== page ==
Economist evaluates feedlot marketing trends

America's taste for beef has changed drastically and so have the ways in which slaughter cattle are marketed, according to South Dakota State University Agricultural Experiment Station economist Scott Fausti. He has been analyzing these trends fo...

America's taste for beef has changed drastically and so have the ways in which slaughter cattle are marketed, according to South Dakota State University Agricultural Experiment Station economist Scott Fausti. He has been analyzing these trends for nearly 20 years.

Through his research, Fausti gives producers insight on marketing trends, investigates public access to reliable statistics and tracks changes that affect small producers in an industry dominated by large operations.

Using value-based system

In the 1990s, the National Beef Cattlemen's Association published a report called War on Fat, which attributed the decline in beef consumption to consumer health concerns about red meat and production innovations that made pork and poultry less expensive, Fausti recalls. The document argued that animals were overfed, raising the average cost of beef and producing $10 billion in excess fat.

To packers and consumers, "Fat is worth a lot less than red meat," he adds.


"The beef market supply chain had to be changed," Fausti says. The industry went from selling all slaughter cattle in a pen at the same price per hundredweight to a value-based marketing system.

"Each animal is evaluated with respect to yield grade and quality grade, so the producer is paid true market value," Fausti explains. Yield grade refers to the percentage of the carcass that yields boneless retail cuts, while quality grade is based on the intramuscular fat content or marbling of the meat.

This system, known as grid pricing, places a higher value on highly marbled, high-dressing percentage carcasses -- the type packers and consumers prefer. Producers benefit from selling on a grid because packers also provide specific carcass quality information on each slaughter animal, which can be used to improve herds, Fausti adds.

Shifting from cash to contract

As demand for beef decreased from the mid-1970s to late 1990s, the packing industry began looking at alternative procurement strategies. Given that four firms control 85 percent of the fed cattle slaughter market, these changes have occurred rapidly.

Packers now rely heavily on contracts called marketing agreements with feedlots. As a result, the fed cattle market has moved from being dominated by a cash market system to a market dominated by contracts. A similar structure has already come to dominate the poultry and pork industries.

Large feedlot producers have accepted this change because it "reduces the financial risk to feedlots and will guarantee a relationship where they know they will be able to sell their animals when they're ready to be sold," he explains. But, this move has also limited public information about prices and quality in the market. Limited price information reduces market transparency and hinders the producer's ability to engage in price discovery.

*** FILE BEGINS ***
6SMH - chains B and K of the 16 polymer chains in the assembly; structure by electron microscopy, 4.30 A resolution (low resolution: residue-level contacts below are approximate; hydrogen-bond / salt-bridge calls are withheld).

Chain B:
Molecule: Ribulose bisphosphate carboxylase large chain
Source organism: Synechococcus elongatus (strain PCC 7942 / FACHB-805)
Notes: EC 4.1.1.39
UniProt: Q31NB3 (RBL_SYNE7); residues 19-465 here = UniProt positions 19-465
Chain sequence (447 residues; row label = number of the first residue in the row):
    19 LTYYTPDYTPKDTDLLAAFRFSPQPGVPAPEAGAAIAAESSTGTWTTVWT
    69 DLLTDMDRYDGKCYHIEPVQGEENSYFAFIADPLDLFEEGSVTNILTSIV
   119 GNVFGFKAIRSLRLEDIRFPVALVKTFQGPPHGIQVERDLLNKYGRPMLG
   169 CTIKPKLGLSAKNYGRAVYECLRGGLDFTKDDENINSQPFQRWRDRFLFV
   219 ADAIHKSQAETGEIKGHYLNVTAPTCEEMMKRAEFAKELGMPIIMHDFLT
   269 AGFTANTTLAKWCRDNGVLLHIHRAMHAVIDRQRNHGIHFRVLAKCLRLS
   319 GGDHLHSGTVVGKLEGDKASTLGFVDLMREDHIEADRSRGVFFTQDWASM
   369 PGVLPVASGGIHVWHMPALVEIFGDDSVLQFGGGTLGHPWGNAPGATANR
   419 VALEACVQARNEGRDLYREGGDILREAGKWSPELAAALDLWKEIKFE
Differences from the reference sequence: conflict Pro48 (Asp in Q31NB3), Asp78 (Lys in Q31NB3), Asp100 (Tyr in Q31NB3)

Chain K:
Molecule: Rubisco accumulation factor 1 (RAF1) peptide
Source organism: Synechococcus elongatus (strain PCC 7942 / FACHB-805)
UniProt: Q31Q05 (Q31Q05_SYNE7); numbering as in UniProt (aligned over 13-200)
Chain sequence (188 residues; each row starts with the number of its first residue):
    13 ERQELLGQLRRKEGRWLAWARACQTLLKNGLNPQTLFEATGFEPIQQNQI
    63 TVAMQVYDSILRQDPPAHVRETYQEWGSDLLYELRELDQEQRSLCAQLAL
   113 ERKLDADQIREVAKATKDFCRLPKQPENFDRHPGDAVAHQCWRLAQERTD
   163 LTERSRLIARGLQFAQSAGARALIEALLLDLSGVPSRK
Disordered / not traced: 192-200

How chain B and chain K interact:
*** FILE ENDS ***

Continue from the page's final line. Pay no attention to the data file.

Regaining market transparency


"Economists had a concern about price and market transparency prior to 2001 because the livestock transactions were reported on a voluntary basis to the [U.S. Department of Agriculture]," he says. The problem with voluntary reporting is that private companies chose which statistics they shared. "You can't force firms to give you information."

Fausti's research documented how the 1999 Mandatory Livestock Pricing Reporting Act improved the reliability of USDA data. This act required that marketing

information, such as price and volume, be made publicly available, so livestock producers could easily access and understand current market conditions. A 2001 study showed that volatility had increased in publicly reported prices. But, Fausti notes this meant that the statistics gathered through voluntary reporting might have been biased.

Analyzing feedlot strategies

The emphasis on a contract rather than a cash market puts small feedlots at a disadvantage.

Packers prefer to contract with feedlots that can provide 20,000 rather than 500 head, Fausti explains. Nearly 95 percent of the state's 3,176 feedlots marketed less than 1,000 head of cattle, while accounting for 38 percent of fed cattle sales in 2007 -- the last year these statistics were made publicly available.

"Small feedlots are extremely important to the South Dakota industry," Fausti says. In addition, USDA no longer releases statistics on feedlots with fewer than 1,000 cattle as part of the public reporting process.

Nationwide, the vast majority of feedlots have less than 1,000-head capacity, according to USDA's Economic Research Service. Larger operations, which run 1,000 or more head, market 84 percent of the fed cattle. Those feedlots with 32,000 head or more account for 40 percent of the fed cattle.


The trend toward the big guys dominating in terms of feedlots and processing makes the watchdog role of economists like Fausti even more important to South Dakota producers.

With this in mind, Fausti seeks to analyze differences in marketing strategies and feeder cattle procurement strategies between small and large feedlots. The small lots will be those with less than 1,000 head of cattle.

"I hope to find out what are the current market factors influencing how animals are sold -- cash or contract market," he says. "Identifying seasonal patterns may help feedlot producers design more efficient, profitable marketing strategies."

Though the road has been bumpy, cattlemen are experiencing better markets, but he points out, "competition requires firms to adjust to changing market conditions to remain profitable and stay in business."

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